BOSTON -- Indians outfielder Austin Jackson made a catch so great it brought Red Sox fans to their feet at Fenway Park on Tuesday night, flipping over the center-field wall to complete an incredible catch that robbed Red Sox designated hitter Hanley Ramirez of a home run and preserved, for
BOSTON -- Indians outfielder Austin Jackson made a catch so great it brought Red Sox fans to their feet at Fenway Park on Tuesday night, flipping over the center-field wall to complete an incredible catch that robbed Red Sox designated hitter Hanley Ramirez of a home run and preserved, for the moment, a two-run lead for the Tribe.
The Tribe's 12-10 loss to the Red Sox was difficult to swallow, but that did not stop the appreciation for Jackson's acrobatics from flowing from the stands and into the two respective clubhouses. Simply put, it was one of the greatest grabs witnessed by anyone who ventured to the corner of Van Ness Street and Yawkey Way on this night.
"That was one of the best catches I think I've ever seen," Indians manager Terry Francona said. "I've been in the game a long time. That's a hard wall out there and a lot of guys run away from it. Austin went up and over. That was one of the most exciting plays I've seen in a long, long time."
Francona -- Boston's former manager -- is more than familiar with Fenway, too.
The play arrived in the fifth inning, when Ramirez drilled a pitch from Indians reliever Dan Otero to deep center, where the ball appeared destined for Boston's bullpen. Jackson sprinted to his left, closed in on the short wall in center and made a leaping catch. After snaring the ball from the sky, Jackson tumbled over the wall and disappeared from view.
"I just wanted to try to get back to the wall and try to read it," Jackson said.
Over in right field, Brandon Guyer did not think Jackson had a chance.
"I didn't think he would even catch it," said Guyer. "The ball just kept carrying, and I was like, 'Oh, man.'"
In the bullpen, Red Sox closer Craig Kimbrel also figured it was a home run.
"I was actually running to try to go catch it," Kimbrel said, "and then all of a sudden, he is flipping over our fence. You really didn't know how to react. It was such an amazing catch, you want to start clapping."
The crowd roared in disbelief when Jackson quickly stood with his glove raised to signal he made the grab.
As he fell over the wall, Jackson gripped the top of the padding with his right arm, allowing him to flip over onto his feet. Guyer hustled over to help, but Jackson jumped back into center field on his own, while they both laughed amidst the buzz from the crowd. Jackson said the key to making that kind of catch in Fenway Park is trying to grab the wall on the way over.
"It's just kind of a reaction, honestly," Jackson said. "You don't really think about it. You don't really practice it. In the moment, you see yourself going down head first, so you do whatever you can to break [the fall]."
Red Sox bullpen coach Dana Levangie was standing only a few steps away, giving him the best view of Jackson sprinting at him and winding up at his feet.
"Absolutely incredible," Levangie said. "He's playing the game fearless. He got up so high for that ball, and he was able to soften his landing by holding on to the wall.
"We've seen a few times going over that side of the wall, because it's short. It's a hard jump, because he didn't have any protection. But to hang on to it is insane. It's one of the best catches I've ever seen."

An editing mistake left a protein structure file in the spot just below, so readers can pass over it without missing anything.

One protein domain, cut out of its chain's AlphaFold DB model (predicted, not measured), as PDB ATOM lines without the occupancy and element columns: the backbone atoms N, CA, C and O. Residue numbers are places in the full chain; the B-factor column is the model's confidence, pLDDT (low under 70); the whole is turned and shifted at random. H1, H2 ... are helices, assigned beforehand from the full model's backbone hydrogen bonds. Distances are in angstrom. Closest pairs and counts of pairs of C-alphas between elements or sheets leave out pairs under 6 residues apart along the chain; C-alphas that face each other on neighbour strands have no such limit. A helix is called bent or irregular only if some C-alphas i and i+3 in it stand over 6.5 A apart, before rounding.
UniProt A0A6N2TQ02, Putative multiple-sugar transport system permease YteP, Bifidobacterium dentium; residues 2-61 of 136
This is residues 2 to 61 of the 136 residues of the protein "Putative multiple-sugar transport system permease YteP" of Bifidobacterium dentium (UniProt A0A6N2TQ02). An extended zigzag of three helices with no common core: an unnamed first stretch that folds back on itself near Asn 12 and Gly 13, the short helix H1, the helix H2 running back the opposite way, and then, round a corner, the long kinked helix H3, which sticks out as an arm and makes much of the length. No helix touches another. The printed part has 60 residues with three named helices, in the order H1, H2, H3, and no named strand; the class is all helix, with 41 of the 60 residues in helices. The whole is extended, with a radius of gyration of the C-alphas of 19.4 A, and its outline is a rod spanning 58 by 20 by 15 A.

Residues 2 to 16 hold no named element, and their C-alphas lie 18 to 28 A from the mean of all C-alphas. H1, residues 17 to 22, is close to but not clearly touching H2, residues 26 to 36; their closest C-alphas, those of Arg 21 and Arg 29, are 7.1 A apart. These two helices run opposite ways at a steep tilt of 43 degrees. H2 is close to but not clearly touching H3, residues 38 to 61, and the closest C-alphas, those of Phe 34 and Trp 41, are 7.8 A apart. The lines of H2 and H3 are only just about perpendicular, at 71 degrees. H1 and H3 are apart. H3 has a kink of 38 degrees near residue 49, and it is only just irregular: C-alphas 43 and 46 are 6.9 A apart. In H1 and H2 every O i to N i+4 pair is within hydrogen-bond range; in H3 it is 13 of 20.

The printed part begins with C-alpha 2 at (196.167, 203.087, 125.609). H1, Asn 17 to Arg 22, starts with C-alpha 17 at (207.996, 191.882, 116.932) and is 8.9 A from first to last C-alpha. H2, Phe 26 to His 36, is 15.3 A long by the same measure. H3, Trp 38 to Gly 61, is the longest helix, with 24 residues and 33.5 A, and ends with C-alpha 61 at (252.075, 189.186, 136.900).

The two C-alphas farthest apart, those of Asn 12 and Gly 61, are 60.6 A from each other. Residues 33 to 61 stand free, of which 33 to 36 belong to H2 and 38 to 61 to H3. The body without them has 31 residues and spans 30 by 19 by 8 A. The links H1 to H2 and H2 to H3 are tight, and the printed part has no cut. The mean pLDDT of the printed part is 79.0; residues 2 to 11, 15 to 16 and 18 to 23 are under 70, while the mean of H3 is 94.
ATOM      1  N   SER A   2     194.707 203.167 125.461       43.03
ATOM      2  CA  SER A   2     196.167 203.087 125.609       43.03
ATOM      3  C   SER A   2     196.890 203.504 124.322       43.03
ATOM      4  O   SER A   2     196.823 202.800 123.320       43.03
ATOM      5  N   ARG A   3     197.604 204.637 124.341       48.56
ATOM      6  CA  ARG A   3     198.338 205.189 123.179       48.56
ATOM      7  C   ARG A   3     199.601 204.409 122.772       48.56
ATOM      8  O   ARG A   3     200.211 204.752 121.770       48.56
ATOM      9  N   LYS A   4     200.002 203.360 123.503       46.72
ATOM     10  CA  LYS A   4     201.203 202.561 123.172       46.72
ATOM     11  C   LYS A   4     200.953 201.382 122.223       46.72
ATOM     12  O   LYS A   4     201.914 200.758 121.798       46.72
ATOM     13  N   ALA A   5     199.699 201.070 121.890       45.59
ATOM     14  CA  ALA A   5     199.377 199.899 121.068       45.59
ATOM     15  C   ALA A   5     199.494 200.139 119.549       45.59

After the catch preserved Cleveland's 7-5 lead at the time, Ramirez's jaw dropped as he rounded first and Otero raised both arms skyward. The umpires initiated a crew-chief review to examine the catch, and seeing was believing. According to Statcast™, Jackson covered 97 feet to rob Ramirez, whose line drive had a hit probability of 73 percent.
The play brought a handful of others to mind.
It was just recently -- back on July 16 against the Yankees -- that Boston's Jackie Bradley Jr. made a leaping catch on the side wall in Fenway Park's center-field triangle to rob slugger Aaron Judge of a home run. Two years ago, Mookie Betts made a similar catch in right field, nearly falling into the visitors' bullpen to rob Chris Davis of a homer for an amazing game-ending play.
Jackson's head-over-heels act was more reminiscent of a memorable play in Game 2 of the 2013 American League Championship Series. On a grand slam by former Red Sox slugger David Ortiz, former Detroit outfielder Torii Hunter went over the bullpen wall -- his flip captured in the famous photo with the "bullpen cop" in the background.
Of course, Hunter did not make the catch on that play. So it was Jackson's catch that stood tall -- albeit with his feet in the air.
As it happened, Jackson was playing center for the Tigers that night. He was the first player to get to the right-field bullpen to make sure Hunter was OK.
Jackson said that while he was upside down on Tuesday, he actually started thinking back to Hunter's flip.
"It's crazy how much time you have to think about all of that stuff, even when it's happening that fast," Jackson said with a laugh. "As my feet are flipping over, for some reason, I was thinking about that same play that I saw with Torii. It's crazy how fast that goes by and how much time we have to think about stuff like that."
Jackson said the crowd's reaction was "awesome," given that he robbed a Red Sox home run.
Francona was not surprised by the response.
"They're good baseball fans," Francona said. "They certainly want their team to win, but they appreciate good baseball and that was about as good as it gets."
Jordan Bastian has covered the Indians for MLB.com since 2011, and previously covered the Blue Jays from 2006-10. Read his blog, Major League Bastian, follow him on Twitter @MLBastian and listen to his podcast.